FOR IMMEDIATE RELEASE
Contact: Pat Viets
IN NOVEMBER AND DECEMBER
Two-Month Period is the Coldest on Record in the United States
NOAA scientists announced today that the U.S. national temperature during the November through December two-month period was the coldest such period on record. The scientists work with data from the worlds largest statistical weather database at NOAA's National Climatic Data Center in Asheville, N.C.
Following the second coldest November on record in the U.S., below normal temperatures continued to grip much of the nation in December. With an average temperature of 28.9 F, December 2000 was the seventh coldest December since national records began in 1895. Jay Lawrimore, chief of the Climate Monitoring Branch at the National Climatic Data Center, said, "Two months in a row of much below average temperatures resulted in the coldest November-December U.S. temperature on record, 33.8 F." This broke the old record of 34.2 F set in 1898. Near record cold temperatures for the same period occurred most recently in 1985 and 1983, when the nation's average temperature was 34.6 F and 34.8 F respectively, the 3rd and 5th coldest such two-month periods on record.
Forty-three states within the contiguous U.S. recorded below average temperatures during the November-December period. The only states with near-normal temperatures were Nevada, New Mexico, New Hampshire, Vermont and Maine. Severe winter conditions hit the Central and Southern Plains particularly hard. The coldest November-December on record occurred in Oklahoma, Arkansas and Missouri, while six states experienced the second coldest such two-month period (Illinois, Iowa, Kansas, Texas, Louisiana and Mississippi). For Dallas-Fort Worth, December 2000 was 7.5 degrees below normal at 39.4 F.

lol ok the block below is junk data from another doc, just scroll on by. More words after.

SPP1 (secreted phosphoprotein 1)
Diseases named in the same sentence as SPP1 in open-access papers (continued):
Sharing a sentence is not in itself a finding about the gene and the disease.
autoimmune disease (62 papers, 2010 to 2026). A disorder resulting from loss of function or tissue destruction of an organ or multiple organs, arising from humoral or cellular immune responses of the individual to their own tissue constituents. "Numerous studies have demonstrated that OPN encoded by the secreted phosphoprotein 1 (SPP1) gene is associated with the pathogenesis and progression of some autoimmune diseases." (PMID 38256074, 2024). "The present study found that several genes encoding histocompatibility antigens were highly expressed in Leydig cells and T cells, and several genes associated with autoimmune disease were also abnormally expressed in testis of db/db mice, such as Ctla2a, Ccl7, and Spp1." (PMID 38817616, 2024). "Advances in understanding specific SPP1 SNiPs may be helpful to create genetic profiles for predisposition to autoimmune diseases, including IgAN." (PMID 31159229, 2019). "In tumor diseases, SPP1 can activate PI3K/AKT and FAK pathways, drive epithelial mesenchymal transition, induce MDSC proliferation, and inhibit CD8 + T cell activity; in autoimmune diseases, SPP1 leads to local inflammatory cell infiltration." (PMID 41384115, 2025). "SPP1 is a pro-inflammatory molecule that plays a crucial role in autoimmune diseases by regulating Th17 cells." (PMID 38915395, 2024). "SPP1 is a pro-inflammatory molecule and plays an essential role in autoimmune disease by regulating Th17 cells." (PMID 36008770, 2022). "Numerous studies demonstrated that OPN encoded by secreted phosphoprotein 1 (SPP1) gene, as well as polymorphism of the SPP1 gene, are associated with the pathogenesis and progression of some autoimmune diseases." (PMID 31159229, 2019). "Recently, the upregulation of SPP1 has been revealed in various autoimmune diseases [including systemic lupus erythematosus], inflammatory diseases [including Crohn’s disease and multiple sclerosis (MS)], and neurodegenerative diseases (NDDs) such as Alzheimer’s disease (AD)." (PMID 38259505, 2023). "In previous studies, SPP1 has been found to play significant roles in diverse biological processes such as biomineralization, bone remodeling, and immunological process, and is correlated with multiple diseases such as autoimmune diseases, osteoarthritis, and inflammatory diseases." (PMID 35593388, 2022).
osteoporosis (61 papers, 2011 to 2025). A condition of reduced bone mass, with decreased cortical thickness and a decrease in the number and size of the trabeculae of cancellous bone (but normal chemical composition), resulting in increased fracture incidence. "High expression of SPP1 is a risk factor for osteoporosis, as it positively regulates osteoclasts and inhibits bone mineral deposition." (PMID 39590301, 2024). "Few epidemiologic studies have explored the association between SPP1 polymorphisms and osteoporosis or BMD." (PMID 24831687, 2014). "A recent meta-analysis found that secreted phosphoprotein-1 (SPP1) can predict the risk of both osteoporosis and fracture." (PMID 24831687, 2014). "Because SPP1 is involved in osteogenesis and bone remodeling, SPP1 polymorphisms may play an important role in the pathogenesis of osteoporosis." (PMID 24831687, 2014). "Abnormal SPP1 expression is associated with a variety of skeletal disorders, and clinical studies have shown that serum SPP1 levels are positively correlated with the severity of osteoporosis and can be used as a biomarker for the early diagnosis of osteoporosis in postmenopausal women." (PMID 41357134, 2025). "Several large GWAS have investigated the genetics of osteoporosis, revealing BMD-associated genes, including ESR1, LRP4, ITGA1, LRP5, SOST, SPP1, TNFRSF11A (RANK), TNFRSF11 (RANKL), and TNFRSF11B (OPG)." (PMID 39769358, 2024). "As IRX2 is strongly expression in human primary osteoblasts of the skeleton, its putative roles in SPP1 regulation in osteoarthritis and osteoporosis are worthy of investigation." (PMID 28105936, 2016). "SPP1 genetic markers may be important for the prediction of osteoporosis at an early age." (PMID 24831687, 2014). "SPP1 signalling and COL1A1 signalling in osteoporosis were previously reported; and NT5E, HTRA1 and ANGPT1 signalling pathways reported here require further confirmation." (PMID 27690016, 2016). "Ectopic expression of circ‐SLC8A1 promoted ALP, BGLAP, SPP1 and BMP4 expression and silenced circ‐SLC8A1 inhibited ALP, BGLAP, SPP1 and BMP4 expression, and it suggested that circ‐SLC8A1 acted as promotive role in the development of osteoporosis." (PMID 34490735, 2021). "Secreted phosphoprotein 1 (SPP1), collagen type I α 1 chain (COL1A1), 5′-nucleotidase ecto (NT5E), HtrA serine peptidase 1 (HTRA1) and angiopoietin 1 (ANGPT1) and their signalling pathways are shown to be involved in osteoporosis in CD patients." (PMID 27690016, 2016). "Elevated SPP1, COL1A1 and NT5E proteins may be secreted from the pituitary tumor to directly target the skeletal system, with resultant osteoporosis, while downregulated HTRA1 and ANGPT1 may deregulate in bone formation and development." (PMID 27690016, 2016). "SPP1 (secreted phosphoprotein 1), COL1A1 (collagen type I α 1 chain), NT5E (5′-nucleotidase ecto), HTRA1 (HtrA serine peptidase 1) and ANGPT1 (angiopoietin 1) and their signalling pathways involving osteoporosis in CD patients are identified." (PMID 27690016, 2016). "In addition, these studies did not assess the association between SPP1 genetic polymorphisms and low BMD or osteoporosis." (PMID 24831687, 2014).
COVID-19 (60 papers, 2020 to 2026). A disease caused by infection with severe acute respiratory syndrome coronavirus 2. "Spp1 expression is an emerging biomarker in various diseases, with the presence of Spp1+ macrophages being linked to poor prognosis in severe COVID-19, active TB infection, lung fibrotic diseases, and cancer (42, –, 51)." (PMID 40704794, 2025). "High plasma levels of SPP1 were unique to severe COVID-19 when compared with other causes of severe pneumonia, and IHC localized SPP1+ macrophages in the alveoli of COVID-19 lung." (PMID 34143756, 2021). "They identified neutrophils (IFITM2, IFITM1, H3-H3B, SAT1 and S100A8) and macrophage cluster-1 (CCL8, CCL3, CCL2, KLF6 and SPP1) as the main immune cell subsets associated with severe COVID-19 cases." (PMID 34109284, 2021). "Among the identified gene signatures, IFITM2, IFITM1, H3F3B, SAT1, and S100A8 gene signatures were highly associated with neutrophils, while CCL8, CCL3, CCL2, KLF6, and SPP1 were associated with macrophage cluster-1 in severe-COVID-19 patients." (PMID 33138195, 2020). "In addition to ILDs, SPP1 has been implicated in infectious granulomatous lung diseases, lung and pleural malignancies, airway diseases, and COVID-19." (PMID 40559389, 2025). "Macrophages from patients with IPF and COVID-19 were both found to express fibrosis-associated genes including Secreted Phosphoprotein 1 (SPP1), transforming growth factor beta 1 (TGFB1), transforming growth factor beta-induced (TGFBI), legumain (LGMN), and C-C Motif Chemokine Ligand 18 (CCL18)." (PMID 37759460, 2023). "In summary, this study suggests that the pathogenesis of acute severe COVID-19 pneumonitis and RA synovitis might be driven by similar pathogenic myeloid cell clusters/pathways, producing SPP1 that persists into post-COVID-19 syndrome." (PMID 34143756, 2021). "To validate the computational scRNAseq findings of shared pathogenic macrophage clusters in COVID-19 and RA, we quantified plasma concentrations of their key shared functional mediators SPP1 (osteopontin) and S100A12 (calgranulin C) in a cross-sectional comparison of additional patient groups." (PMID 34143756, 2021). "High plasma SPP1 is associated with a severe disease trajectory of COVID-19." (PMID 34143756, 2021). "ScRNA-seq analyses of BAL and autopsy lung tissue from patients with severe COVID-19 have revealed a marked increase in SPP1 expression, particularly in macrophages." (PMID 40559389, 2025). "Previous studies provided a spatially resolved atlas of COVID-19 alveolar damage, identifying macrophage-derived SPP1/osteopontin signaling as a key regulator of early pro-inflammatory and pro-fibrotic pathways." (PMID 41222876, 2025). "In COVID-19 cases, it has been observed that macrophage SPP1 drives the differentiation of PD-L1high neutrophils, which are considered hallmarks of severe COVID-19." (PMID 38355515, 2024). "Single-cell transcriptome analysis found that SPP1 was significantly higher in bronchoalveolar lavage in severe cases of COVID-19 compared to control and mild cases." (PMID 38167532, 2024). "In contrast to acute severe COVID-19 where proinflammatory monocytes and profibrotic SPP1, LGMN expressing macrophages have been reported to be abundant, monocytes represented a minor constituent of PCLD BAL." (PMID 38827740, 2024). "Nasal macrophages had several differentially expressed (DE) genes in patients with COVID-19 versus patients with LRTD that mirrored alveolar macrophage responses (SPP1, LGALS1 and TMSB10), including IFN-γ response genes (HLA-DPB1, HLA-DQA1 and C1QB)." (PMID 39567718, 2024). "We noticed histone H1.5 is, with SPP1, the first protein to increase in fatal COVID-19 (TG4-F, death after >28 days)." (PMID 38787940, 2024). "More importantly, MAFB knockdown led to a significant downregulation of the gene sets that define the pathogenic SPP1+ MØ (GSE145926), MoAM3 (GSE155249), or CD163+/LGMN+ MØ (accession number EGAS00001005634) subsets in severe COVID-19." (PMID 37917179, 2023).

Heavy snow also accompanied the cold in many areas, particularly throughout the Plains and Upper-Midwest.
In Buffalo, N.Y., snowfall records were set during the three month period of October-December, where a total of 95.9 inches broke the previous record of 92.2 inches.
At Midway Airport in Chicago, Ill. snowfall records were set for a 24-hour period, where a total of 14.5 inches broke the previous record set in December 1960.
December snowfall records were set in Marquette, Mich., where a total of 89.5 inches broke the previous record of 82.6 inches set in December 1981.
Cities such as Milwaukee, Wis., Waterloo, Iowa, and Amarillo, Texas, also set records for the most snowfall in the month of December. While precipitation amounts were normal to above normal throughout the central and eastern U.S., except for the mid-Atlantic region, the West and Northwest regions (composed of Washington., Oregon, Indiana, Nevada., California) recorded their fourth driest November-December since records began in 1895.
Retired Brig. Gen. Jack Kelly, director
of NOAA's National Weather Service, said 2000 was shaped by variability
and extremes, which will continue throughout the winter. Updating
the winter 2000-01 outlook, Kelly said, "The eastern and
western United States will experience additional cold outbreaks
at least through March with
This prolonged cold outbreak came at the end of a year that began with the warmest winter on record in the U.S. Above normal temperatures continued through the month of October and made the January through October 2000 period the warmest such ten-month period since national temperature records began in 1895. Preliminary data indicates that 2000 was the 13th warmest year on record in the U.S., 1.2 F above the long-term average of 52.8 F.
Even though average long-term U.S. and global temperatures are warmer than they were a century ago, dramatic short-term swings in temperature are to be expected due to variability in circulation patterns. This variability can lead to periods of record cold temperatures while long-term trends remain positive. Although the U.S. has experienced periods of much below average temperatures throughout the past century, temperatures have risen approximately 1 F since 1900.
During the same period global temperatures have increased at a rate near 1.1 F/century. Global temperatures in 2000 are expected to be similar to those recorded in 1999, the 5th warmest year since records began in 1880. The only years warmer were 1998, 1997, 1995, and 1990. The ten warmest years on record have all occurred since 1983.
Note to Editors: Maps showing preliminary
data will be online on Jan. 5 at: